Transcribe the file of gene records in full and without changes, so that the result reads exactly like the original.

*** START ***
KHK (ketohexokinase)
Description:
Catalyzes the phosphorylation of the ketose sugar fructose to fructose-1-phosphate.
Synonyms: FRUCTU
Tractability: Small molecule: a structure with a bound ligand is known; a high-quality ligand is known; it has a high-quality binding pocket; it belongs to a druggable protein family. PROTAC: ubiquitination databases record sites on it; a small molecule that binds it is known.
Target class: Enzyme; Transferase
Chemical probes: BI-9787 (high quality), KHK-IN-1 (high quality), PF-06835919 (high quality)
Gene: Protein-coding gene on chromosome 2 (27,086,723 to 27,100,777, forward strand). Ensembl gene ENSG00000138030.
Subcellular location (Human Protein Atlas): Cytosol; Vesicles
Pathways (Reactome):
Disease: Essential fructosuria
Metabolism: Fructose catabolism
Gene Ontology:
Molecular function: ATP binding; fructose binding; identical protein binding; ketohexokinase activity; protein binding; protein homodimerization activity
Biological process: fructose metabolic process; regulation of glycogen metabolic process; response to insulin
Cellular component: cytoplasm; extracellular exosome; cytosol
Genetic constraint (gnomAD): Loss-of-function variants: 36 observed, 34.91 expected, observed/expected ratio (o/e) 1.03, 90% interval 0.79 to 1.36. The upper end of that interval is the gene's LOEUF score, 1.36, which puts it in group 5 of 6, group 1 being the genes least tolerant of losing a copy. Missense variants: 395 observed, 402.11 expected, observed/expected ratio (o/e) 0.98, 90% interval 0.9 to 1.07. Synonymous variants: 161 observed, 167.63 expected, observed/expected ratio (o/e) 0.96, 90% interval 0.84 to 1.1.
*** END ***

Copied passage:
KHK (ketohexokinase)
Description:
Catalyzes the phosphorylation of the ketose sugar fructose to fructose-1-phosphate.
Synonyms: FRUCTU
Tractability: Small molecule: a structure with a bound ligand is known; a high-quality ligand is known; it has a high-quality binding pocket; it belongs to a druggable protein family. PROTAC: ubiquitination databases record sites on it; a small molecule that binds it is known.
Target class: Enzyme; Transferase
Chemical probes: BI-9787 (high quality), KHK-IN-1 (high quality), PF-06835919 (high quality)
Gene: Protein-coding gene on chromosome 2 (27,086,723 to 27,100,777, forward strand). Ensembl gene ENSG00000138030.
Subcellular location (Human Protein Atlas): Cytosol; Vesicles
Pathways (Reactome):
Disease: Essential fructosuria
Metabolism: Fructose catabolism
Gene Ontology:
Molecular function: ATP binding; fructose binding; identical protein binding; ketohexokinase activity; protein binding; protein homodimerization activity
Biological process: fructose metabolic process; regulation of glycogen metabolic process; response to insulin
Cellular component: cytoplasm; extracellular exosome; cytosol
Genetic constraint (gnomAD): Loss-of-function variants: 36 observed, 34.91 expected, observed/expected ratio (o/e) 1.03, 90% interval 0.79 to 1.36. The upper end of that interval is the gene's LOEUF score, 1.36, which puts it in group 5 of 6, group 1 being the genes least tolerant of losing a copy. Missense variants: 395 observed, 402.11 expected, observed/expected ratio (o/e) 0.98, 90% interval 0.9 to 1.07. Synonymous variants: 161 observed, 167.63 expected, observed/expected ratio (o/e) 0.96, 90% interval 0.84 to 1.1.